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Huda Altarek
Dr. Khalid Al-Ahdal
Stylistic Analysis
1
ST
Sep 2014
Stylistic Analysis:
Diction in the poem To His Coy Mistress by Andrew Marvell
The difference between the right word and almost the right word is like the difference between
lightning and the lightning bug. (Mark Twain)
I ntroduction
Stylistics is the study and interpretation of texts from linguistics perspective. In this paper a
stylistic approaches are taken to analyze Marvells poem To His Coy Mistress, analyzed in the
aspect of diction, register and tone which combined with the content to make clear how the
Marvells poem is an argument for capturing the moment in the face of lifes brevity (Carpe
diem).
To his Coy Mistress
1. Had we but world enough, and time,
2. This coyness, lady, were no crime.
3. We would sit down and think which way
4. To walk, and pass our long love's day;
5. Thou by the Indian Ganges' side
6. Shouldst rubies find; I by the tide
7. Of Humber would complain. I would
8. Love you ten years before the Flood;
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9. And you should, if you argumentse, refuse
10. Till the conversion of the Jews.
11. My vegetable love should grow
12. Vaster than empires, and more slow.
13. A hundred years should go to praise
14. Thine eyes, and on thy forehead gaze;
15. Two hundred to adore each breast,
16. But thirty thousand to the rest;
17. An age at least to every part,
18. And the last age should show your heart.
19. For, lady, you deserve this state,
20. Nor would I love at lower rate.
21. But at my back I always hear
22. Time's winged chariot hurrying near;
23. And yonder all before us lie
24. Deserts of vast eternity.
25. Thy beauty shall no more be found,
26. Nor, in thy marble vault, shall sound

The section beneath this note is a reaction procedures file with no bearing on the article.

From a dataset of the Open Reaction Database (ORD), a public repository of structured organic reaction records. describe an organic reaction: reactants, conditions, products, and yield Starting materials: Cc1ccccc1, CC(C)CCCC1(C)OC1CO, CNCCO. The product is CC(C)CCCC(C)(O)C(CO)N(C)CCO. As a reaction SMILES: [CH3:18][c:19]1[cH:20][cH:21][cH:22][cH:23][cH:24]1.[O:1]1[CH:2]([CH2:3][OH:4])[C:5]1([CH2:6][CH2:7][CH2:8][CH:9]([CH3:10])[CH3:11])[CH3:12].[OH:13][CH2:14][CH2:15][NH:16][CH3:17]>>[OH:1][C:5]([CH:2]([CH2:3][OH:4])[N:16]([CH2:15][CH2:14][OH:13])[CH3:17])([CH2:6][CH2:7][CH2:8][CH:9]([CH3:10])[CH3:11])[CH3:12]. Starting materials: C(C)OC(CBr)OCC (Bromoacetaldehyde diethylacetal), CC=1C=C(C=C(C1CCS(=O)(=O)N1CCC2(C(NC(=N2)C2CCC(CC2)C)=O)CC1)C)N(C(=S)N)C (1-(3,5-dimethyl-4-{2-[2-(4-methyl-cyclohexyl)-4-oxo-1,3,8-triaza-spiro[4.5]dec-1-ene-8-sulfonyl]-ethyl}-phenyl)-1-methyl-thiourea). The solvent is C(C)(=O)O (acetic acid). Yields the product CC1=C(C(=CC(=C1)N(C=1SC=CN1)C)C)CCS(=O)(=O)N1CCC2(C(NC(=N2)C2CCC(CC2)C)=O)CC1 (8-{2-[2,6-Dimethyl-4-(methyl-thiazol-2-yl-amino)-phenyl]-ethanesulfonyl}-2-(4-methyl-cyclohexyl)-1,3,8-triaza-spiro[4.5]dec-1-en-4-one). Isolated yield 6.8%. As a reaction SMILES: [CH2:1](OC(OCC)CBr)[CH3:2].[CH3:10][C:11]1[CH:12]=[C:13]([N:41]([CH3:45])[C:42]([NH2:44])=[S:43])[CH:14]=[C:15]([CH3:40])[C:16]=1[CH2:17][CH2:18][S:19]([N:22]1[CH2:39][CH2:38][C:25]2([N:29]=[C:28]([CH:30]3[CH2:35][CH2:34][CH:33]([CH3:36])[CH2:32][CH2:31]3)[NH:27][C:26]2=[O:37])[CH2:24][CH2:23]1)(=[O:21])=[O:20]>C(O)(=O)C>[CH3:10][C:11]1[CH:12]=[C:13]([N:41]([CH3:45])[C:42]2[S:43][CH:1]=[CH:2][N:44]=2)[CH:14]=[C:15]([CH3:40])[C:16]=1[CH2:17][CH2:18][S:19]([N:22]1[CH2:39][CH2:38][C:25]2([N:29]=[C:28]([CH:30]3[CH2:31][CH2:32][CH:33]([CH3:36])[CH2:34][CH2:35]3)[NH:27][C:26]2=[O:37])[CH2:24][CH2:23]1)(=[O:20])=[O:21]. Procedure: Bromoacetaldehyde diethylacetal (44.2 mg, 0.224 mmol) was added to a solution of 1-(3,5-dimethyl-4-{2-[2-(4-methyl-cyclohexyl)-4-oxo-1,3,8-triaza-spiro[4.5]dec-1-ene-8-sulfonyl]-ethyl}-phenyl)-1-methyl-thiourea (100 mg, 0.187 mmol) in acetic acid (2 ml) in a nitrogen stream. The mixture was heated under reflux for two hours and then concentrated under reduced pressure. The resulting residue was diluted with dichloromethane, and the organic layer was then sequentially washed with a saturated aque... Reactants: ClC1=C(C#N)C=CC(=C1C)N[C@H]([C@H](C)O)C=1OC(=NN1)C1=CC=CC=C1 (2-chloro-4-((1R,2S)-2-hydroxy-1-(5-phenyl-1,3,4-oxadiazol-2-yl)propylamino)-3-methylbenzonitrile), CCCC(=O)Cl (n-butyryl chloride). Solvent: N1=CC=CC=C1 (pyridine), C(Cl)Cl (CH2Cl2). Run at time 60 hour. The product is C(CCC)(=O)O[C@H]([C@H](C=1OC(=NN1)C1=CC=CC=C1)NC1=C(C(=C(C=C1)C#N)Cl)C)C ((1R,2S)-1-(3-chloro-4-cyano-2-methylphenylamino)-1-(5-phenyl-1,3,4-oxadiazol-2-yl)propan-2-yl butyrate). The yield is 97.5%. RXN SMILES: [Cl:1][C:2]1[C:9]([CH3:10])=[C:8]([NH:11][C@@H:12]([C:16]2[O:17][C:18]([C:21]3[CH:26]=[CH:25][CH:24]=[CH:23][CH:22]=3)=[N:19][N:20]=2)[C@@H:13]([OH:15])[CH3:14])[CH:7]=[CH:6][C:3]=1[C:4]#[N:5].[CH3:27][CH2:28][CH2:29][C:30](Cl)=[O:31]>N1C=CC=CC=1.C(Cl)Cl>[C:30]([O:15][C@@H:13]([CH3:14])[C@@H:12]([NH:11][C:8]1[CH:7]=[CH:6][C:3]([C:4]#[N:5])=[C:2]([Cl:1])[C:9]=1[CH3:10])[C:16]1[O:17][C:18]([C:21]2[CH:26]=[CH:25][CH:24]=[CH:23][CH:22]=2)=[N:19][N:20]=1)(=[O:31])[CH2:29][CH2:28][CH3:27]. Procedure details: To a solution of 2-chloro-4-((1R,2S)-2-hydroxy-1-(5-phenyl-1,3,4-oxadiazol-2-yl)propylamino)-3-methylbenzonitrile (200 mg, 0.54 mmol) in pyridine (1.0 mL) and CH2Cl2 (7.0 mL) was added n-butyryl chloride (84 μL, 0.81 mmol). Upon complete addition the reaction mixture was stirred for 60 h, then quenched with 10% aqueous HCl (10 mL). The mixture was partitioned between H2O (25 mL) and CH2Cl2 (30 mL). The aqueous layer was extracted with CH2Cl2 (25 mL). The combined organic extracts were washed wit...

27. My echoing song; then worms shall try
28. That long preserv'd virginity,
29. And your quaint honour turn to dust,
30. And into ashes all my lust.
31. The grave's a fine and private place,
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32. But none I think do there embrace.
33. Now therefore, while the youthful hue
34. Sits on thy skin like morning dew,
1. About the poet:
Andrew Marvell, an English poet, politician, and satirist, probably wrote "To His Coy
Mistress" between 1650 and 1652. It was first published in 1681 (by his housekeeper!)
several years after his death. Since then, it has become one of the most famous poems of its
kind.
2. Synopsis about the poem
2.1 Theme and Summary To His Coy Mistress presents a familiar theme in literature
Carpe diem (meaning seize the day), a term coined by the ancient Roman poet Horace. In
response to a young mans declaration of love for a young lady, the lady is playing. But
dallying will not do, he says, for youth passes swiftly. He and the lady must take
advantage of the moment, he says, and sport us while we may. Oh, yes, if they had
world enough, and time they would spend their days in idle pursuits, leisurely passing
time while the young man heaps praises on the young lady. But they do not have the
luxury of time, he says, for time's wingd chariot is ever racing along. Before they
know it, their youth will be gone; there will be only the grave. And so, the poet pleads his
case: Seize the day.
2.2 The Title The title suggests (1) that the author looked over the shoulder of a young man
as he wrote an argument to a young lady and (2) that the author then reported the
argument exactly as the young man expressed it. However, the author added the title,
using the third-person possessive pronoun "his" to refer to the young man. The word
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"coy" tells the reader that the lady is no easy catch; the word "mistress" can mean lady,